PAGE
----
It is quite possible that no one plan can be devised which will meet all these conditions, but, in our opinion, each of these has its own value and weight, and if a plan can be devised, embracing them all, a most complete result will necessarily be gained. In default of this, then that plan which comprises and complies with the greater number of these, will unquestionably be best.

This Committee has been to great trouble and expense in obtaining all existing information as to the actual operating influences going on in connection with the channels, and they fail to find on record, or in the possession of any one, the special knowledge which, in a business aspect of the question, it has deemed necessary for any one, however highly educated or skilled, to form exact conclusions as to what forces are in actual operation, and their precise direction and effect. The problem presented is, which of the five existing channels will nearest afford the possible conditions hereinbefore named ? Now we have so limited a knowledge that we do not know, and are of the belief that no one knows the exact nature of the bottom or bar at the mouth of these channels, nor has ever been fully and specifically investigated, the precise volumetric force and direction of the different bodies of water operating directly on these channels, and thus enable some degree of accuracy in considering how far nature can be relied on to maintain a further depth, if artificially effected. It can need no argument to convince a business mind of the value, if not necessity, of ascertaining in advance, every definite element bearing on the question; and it was the admission by all to whom reference has been had, that such knowledge does not exist, and its extreme value, in deliberating on all plans, that prompted this Committee to petition Congress to grant a liberal sum, to be expended not only in perfecting a new survey of the harbor and all the waters connected with the same, but in extending the work to simultaneous tidal observations of various kinds, to be made at a number of different stations, from which and with which an intelligent plan could be devised for permanent improvement, upon the conditions most desirable from all points of view. We have seen nothing to change this judgment, and deem that Congress has practically complied with our petition, by leaving to yourself entire freedom, not only to adopt a plan, but to use your own discretion as to the mode of arriving at a conclusion; and do strongly advise that all needed information be obtained by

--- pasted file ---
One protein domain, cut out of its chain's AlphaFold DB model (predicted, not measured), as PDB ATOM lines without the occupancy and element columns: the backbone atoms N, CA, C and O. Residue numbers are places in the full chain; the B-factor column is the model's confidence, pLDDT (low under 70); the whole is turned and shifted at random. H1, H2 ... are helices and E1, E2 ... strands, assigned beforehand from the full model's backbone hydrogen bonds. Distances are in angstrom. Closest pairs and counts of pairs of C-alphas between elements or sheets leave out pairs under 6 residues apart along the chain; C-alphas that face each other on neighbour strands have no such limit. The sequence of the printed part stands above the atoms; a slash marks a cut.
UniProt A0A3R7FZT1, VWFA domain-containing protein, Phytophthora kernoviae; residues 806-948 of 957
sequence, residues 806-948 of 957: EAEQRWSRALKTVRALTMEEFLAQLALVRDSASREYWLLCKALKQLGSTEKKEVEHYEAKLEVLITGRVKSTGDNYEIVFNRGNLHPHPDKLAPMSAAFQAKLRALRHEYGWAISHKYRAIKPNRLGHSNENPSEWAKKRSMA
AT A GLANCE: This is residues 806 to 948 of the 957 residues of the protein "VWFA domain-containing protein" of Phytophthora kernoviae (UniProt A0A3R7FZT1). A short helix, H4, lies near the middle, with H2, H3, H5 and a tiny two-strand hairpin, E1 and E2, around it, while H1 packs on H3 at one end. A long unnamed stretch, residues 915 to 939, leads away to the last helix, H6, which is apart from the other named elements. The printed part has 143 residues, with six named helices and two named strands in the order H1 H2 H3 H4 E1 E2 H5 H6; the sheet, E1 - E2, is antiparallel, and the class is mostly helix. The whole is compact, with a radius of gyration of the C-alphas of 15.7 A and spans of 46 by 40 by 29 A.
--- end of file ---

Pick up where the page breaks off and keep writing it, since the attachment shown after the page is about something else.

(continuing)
such investigation before considering plans, as otherwise any plan and all plaus must be largely tentative and uncertain.

This Committee begs to state to you most emphatically, that it declines, and has always declined to become the advocates of any plan. Its duties are clearly to oppose and protest against any plan, which, in its judgment, threatens injury in any form to existing facilities or advantages of our noble harbor. It has felt constrained, for this reason, to respectfully lay before you conditions which, being complied with, will certainly fully protect us from injury, and protect the Government from useless and improvident experiments and expenditures, and trust that you will see and be impressed with their propriety and reasonableness. They will also venture to suggest to you, that the practice of institutions and business men is, when any great and important building is to be erected, to invité competition of architects, offering a suitable reward for all plans, and a premium for the best plan submitted. This Committee would deem it a wise and prudent step to invite the competition of even the world's talent on so important a matter as opening an improved gateway for the world's commerce to our city and country. Its success will be a national benefit! An error or grave mistake will inflict incalculable injury. This Committee will at all times cheerfully and gladly lend its co-operation, when deemed by you desirable. In the meantime it will rest with confidence in your reputation for the utmost integrity and business ability, to take such wise measures as cannot but meet with the approval of your fellow citizens, and particularly of the Committee on the Harbor and Shipping of the Chamber of Commerce of New York.